Watching all this opera at home and at LA Opera was great, but I really wanted to learn more.

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Spreading a Love of the Arts Through Reading Aloud

LA Opera's Production and Human Resources Coordinator Nadine Bedrossian reads to a class of third graders.

LA Opera’s Production and Human Resources Coordinator Nadine Bedrossian reads to a class of third graders.

Everyone loves a good story. That’s true whether you’re an adult reading the latest world news online or a child listening to a picture book being read. The latter is the core of the newest educational initiative in LA Opera’s already robust roster of inspiring programs.

Since January, LA Opera staff members and artists have read to kids in various grade levels at Dr. Martin Luther King Jr. Elementary School. A rewarding experience, Read Aloud offers staff members the opportunity to give back to the Los Angeles community – a core tenant of the company’s mission. It also provides children the opportunity to ask staff members about opera and the arts.

“I think that kids are just innately curious. They want to know how things work. They are with you all the way when you read to them, and so anxious to be part of this exchange,” says Gerrie Maloof, Senior Director, Labor Relations and Human Resources, of her experience. Production and Human Resources Administrator Nadine Bedrossian adds: “I think the most surprising thing when I went was that kids started cheering when I said that I’m from LA Opera. I asked, ‘Does it make me cool that I work at LA Opera?’ and the kids yelled, ‘Yeah!’ It’s so cute how excited they were about LA Opera specifically.”

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Why I Give: Rosanne Karlebach

Rosanne Karlebach has always loved opera and has donated to LA Opera for many years. She grew up in a very operatic household, as generations of her family members had experienced the joys of the art form. Ms. Karlebach even jokes that her mother used to take her to the opera instead of hiring a babysitter.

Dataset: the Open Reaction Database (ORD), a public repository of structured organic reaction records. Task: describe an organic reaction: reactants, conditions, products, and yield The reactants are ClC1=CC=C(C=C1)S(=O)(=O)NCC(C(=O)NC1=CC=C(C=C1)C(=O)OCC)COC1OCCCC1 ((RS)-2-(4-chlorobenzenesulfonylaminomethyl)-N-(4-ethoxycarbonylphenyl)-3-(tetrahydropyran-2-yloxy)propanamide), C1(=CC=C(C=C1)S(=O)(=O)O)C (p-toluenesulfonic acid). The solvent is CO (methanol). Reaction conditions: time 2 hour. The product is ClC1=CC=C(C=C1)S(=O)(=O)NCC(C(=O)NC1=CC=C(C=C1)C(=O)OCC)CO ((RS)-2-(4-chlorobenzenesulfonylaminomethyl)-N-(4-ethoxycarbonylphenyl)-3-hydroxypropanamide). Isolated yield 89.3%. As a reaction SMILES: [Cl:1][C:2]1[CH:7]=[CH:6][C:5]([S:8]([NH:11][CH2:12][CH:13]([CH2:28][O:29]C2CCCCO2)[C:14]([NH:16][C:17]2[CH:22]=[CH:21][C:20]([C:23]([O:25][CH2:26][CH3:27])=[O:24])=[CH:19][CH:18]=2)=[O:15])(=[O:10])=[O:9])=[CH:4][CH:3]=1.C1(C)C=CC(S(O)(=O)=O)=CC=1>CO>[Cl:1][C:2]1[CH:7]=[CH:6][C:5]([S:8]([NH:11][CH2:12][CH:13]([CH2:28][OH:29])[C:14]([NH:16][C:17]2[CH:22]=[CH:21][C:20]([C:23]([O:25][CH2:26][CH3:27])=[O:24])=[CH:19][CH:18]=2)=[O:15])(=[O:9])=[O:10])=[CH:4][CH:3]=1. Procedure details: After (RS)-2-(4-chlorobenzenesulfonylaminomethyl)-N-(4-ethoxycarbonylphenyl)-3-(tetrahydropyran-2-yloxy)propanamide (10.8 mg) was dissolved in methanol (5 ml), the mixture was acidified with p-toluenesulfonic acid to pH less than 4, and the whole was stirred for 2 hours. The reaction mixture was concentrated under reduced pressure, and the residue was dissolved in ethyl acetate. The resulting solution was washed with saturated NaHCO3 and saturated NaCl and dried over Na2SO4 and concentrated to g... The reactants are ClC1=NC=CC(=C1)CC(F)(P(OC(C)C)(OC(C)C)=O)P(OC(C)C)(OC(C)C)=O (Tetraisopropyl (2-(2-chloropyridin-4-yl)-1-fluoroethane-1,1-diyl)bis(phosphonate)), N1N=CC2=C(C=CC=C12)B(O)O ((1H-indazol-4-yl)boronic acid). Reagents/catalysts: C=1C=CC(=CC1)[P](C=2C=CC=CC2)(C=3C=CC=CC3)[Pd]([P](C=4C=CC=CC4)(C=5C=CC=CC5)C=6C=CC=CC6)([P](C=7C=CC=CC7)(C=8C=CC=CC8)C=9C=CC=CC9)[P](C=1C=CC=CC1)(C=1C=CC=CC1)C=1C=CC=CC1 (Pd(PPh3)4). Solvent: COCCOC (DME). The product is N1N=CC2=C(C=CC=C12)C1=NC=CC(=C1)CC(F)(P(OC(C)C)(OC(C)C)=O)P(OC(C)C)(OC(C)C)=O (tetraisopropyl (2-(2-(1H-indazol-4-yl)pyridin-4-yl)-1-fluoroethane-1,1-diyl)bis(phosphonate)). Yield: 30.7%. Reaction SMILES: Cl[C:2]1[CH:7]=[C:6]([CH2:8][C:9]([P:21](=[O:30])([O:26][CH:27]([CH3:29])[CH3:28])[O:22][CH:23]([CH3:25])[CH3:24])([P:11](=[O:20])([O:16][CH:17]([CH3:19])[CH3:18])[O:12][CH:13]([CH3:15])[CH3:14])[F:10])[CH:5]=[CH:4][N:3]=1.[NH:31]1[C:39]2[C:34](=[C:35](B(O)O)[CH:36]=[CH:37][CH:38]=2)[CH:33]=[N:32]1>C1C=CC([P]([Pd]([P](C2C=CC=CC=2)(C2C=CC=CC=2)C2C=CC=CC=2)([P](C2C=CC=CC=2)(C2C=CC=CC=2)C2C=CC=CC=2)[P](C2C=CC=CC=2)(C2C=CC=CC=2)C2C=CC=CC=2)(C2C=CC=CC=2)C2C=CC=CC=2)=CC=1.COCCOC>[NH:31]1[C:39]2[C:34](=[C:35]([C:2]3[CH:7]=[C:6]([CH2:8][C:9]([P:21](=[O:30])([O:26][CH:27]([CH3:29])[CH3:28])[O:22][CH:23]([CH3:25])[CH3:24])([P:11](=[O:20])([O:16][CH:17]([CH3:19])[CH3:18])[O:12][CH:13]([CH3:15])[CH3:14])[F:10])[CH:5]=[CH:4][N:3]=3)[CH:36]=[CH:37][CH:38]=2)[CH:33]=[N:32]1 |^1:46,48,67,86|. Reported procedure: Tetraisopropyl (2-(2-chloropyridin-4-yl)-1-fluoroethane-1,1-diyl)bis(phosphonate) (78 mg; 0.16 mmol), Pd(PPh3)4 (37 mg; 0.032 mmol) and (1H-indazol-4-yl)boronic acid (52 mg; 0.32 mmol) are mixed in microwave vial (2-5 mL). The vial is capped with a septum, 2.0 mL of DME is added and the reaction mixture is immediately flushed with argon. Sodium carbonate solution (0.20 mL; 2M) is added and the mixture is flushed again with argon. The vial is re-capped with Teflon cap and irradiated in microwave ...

John Treleaven as the title character in Siegfried (2009); Photo: Monika Rittershaus.

John Treleaven as the title character in Siegfried (2009); Photo: Monika Rittershaus.

Ms. Karlebach described her mother as an enthusiastic fan of Wagner’s Ring Cycle, who would often travel across the country to attend productions. Now, as an adult, Ms. Karlebach often brings friends to the opera, sometimes introducing them to classics like Carmen, or at most, three hours of the Ring Cycle. “I took a friend to one night of the LA Opera Ring Cycle, and she was fascinated, it was absolutely gorgeous.”

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Get To Know The Zarzuela Project

Andrea Sohn and her three children Nicolas (14), Julien (10) and Shela (8) dressed up for Zarzuela

Andrea Sohn and her three children Nicolas (14), Julien (10) and Shela (8) dressed up for Zarzuela

In partnership with The Mariachi Conservatory, LA Opera invites people from around LA County (with a concentrated focus on East LA) to explore opera. The Zarzuela Project is a key component of this. Led by a team of LA Opera teaching artists, including Melodee Fernandez, Abdiel Gonzalez and Vivian Liu, The Zarzuela Project accepts all ages and weekly rehearsals are held at Salesian High School in East LA. Fernandez’s students rehearse various Zarzuelas and perform them at partner venues around the community. It is a project that is very dear to LA Opera General Director Plácido Domingo, whose parents were both Zarzuela singers.